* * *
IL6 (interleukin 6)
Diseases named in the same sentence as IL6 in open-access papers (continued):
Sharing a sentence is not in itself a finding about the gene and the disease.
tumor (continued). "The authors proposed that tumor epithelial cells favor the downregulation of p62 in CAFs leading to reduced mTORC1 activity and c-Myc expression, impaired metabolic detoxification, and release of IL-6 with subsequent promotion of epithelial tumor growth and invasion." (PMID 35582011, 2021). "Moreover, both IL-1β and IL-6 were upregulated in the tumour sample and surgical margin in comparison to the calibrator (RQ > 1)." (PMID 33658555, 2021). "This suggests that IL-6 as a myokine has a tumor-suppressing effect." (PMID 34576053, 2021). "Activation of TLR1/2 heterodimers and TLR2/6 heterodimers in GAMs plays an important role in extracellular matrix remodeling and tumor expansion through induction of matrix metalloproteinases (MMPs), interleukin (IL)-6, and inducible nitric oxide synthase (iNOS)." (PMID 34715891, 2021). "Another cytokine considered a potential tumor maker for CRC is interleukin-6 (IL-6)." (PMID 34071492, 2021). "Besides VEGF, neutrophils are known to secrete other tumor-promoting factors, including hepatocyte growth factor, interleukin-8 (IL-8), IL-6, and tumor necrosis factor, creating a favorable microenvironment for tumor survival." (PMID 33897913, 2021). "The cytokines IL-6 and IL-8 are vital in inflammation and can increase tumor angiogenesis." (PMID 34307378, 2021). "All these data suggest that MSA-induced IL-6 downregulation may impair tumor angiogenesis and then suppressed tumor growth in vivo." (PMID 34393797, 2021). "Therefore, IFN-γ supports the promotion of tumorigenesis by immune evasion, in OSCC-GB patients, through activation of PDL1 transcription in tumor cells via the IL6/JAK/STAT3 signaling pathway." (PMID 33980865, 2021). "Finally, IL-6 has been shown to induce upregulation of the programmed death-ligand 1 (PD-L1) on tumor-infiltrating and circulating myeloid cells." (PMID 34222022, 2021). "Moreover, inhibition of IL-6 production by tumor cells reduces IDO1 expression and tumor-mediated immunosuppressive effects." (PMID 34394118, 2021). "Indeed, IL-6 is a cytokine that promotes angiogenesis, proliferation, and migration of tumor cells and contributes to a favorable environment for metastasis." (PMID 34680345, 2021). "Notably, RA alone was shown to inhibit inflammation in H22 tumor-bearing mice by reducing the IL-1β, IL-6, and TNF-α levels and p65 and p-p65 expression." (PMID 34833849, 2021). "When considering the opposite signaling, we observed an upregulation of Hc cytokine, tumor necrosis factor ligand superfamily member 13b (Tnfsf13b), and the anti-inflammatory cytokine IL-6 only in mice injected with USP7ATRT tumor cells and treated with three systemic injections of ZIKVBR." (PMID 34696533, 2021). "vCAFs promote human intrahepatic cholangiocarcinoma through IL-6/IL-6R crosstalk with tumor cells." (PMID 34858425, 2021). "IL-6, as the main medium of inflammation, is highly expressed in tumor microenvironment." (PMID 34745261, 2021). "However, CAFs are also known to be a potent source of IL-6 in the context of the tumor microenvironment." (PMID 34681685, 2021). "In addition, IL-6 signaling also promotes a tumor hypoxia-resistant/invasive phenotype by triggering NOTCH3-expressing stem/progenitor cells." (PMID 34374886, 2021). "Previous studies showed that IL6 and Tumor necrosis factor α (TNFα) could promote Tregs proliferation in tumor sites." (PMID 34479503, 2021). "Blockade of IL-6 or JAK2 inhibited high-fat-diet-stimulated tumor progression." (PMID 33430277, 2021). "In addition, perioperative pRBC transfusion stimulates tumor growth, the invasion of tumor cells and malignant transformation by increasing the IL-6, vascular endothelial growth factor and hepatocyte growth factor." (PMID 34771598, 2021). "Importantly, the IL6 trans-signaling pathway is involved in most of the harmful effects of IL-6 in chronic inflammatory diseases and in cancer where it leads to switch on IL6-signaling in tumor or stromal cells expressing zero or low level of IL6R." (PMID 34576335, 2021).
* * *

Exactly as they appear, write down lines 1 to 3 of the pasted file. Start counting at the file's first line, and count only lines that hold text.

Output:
IL6 (interleukin 6)
Diseases named in the same sentence as IL6 in open-access papers (continued):
Sharing a sentence is not in itself a finding about the gene and the disease.